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Families of five Astroworld victims decline Travis Scott’s offer to cover funeral costs

By | Published on Wednesday 1 December 2021

Travis Scott

At least five of the families of people who died at the Astroworld festival in Houston, Texas last month have declined an offer from the event’s founder and headliner Travis Scott to cover funeral expenses. That includes the family of the youngest victim, nine year old Ezra Blount.

Ten people died and hundreds more were injured during a crowd surge that occurred while Scott was performing his headline set at Astroworld 2021. A criminal investigation is underway into what led to the crowd surge, while Scott and the festival’s promoters – Live Nation and its subsidiary Scoremore – are facing nearly 250 lawsuits in relation to the incident.

On the Monday after the tragedy, Live Nation and Scoremore confirmed that they were offering full refunds to all Astroworld ticket holders, while a statement issued on behalf of Scott stated: “Travis Scott will cover all funeral costs and provide further aid for individuals affected by the 5 Nov tragedy at Astroworld Festival”.

There has been much speculation since as to whether a festival-goer accepting a ticket refund would impact on their right to sue Live Nation and Scoremore in relation to the crowd surge. Beyond the families of those who died – and the hundreds more who were injured – it is anticipated thousands of other people at the festival could also sue for emotional distress.

Meanwhile, some have questioned whether the families of those who died would actually want to take up Scott’s offer to cover funeral costs, given the legal battles they are embarking on against the rapper and his business partners.

It emerged earlier this week that the Blount family had formally told Scott’s legal team that they wouldn’t be accepting any money from the musician to pay for the nine year old’s funeral.

And now lawyers representing four more victims have told Rolling Stone that their clients have likewise declined any such support. That includes attorneys working for the families of Jacob Jurinek, Franco Patino, Axel Acosta and fourteen year old John Hilgert.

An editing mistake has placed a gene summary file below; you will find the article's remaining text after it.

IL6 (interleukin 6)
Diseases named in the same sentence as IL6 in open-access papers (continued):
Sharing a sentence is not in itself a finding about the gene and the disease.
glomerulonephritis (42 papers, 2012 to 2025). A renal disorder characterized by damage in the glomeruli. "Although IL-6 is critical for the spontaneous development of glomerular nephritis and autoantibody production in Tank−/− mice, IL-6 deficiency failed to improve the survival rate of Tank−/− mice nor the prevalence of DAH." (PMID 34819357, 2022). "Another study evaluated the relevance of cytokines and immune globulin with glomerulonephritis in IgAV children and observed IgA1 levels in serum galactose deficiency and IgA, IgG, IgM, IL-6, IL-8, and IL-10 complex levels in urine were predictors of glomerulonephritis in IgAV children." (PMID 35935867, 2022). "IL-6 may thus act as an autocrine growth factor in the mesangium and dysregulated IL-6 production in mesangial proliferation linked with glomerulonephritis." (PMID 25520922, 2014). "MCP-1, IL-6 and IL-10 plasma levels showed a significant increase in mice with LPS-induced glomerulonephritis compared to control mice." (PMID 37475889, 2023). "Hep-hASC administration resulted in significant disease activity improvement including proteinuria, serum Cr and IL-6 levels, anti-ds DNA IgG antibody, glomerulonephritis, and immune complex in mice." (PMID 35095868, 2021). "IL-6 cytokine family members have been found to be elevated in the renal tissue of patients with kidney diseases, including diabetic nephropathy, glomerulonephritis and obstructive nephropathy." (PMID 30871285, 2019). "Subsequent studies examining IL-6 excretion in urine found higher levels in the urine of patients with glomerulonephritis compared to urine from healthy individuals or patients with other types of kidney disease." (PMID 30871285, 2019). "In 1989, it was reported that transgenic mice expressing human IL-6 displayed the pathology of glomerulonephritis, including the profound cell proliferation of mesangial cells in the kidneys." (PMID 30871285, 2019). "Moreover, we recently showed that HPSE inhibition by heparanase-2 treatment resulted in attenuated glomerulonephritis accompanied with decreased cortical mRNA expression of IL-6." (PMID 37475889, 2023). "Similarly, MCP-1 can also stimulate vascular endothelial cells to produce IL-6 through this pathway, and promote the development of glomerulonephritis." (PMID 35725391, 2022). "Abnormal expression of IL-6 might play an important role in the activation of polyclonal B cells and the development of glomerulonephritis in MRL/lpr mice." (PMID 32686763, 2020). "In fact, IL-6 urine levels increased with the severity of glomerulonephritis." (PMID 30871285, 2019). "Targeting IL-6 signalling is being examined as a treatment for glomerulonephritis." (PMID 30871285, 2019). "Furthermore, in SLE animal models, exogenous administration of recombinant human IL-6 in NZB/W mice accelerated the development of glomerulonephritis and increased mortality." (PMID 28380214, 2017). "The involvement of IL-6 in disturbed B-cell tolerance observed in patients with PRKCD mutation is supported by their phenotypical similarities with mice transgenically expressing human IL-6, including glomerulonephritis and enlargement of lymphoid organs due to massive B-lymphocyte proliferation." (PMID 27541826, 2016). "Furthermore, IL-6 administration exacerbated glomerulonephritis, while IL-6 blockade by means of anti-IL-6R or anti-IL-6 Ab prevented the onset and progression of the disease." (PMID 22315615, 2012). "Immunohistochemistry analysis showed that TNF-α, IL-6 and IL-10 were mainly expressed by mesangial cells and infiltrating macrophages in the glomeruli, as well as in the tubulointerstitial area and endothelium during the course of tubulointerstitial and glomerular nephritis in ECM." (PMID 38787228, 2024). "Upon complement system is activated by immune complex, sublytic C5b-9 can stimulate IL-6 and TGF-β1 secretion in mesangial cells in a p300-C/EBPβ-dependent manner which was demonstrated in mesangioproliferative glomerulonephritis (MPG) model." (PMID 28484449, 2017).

According to Rolling Stone, all the lawyers it spoke to dubbed Scott’s offer to cover funeral costs as “an attempt to lessen public pressure rather than a genuine display of remorse”, adding that “they’d rather let the courts decide what actions best give the victims justice”.

The magazine also quoted the lawyer working for the Hilgert family – Richard Mithoff – as stating: “It was not an offer [the Hilgerts] were going to seriously consider. Of all the things this case is about, that’s the least of any concern. This family is set on making change and ensuring this never happens at a concert again. I find offering to pay for funerals frankly demeaning and really inappropriate to the magnitude of the tragedy that unfolded”.

Meanwhile, the lawyer working for the Jurinek and Patino families – Philip Corboy – criticised Scott for formally making the offer to cover funeral costs via his legal representatives.

“If he’s trying to impress upon the families that he’s sincere and has concern for them and realise that funerals can be expensive, what Scott’s team did is not the way to do it”, Corboy said. “You don’t get a piece of paper in the mail from a lawyer in Beverly Hills who says he represents Travis Scott. These families are raw right now; that lacks any personal touch”.

The Acosta family’s lawyer – Tony Buzbee – was even more forthright, noting that the offer to cover funeral expenses was first made in a press release. “It’s bullshit”, he told Rolling Stone. “If you gave a shit about these families, you wouldn’t have to put out a press release for everyone to see saying he’s willing to pay for a funeral”.

As the litigation continues to mount up in relation to Astroworld, Law360 has confirmed that Scott has hired the services of high profile litigator Daniel Petrocelli of LA law firm O’Melveny & Myers LLP. The lawyer will be lead counsel for the musician as all the lawsuits in relation to the Astroworld tragedy go through the motions.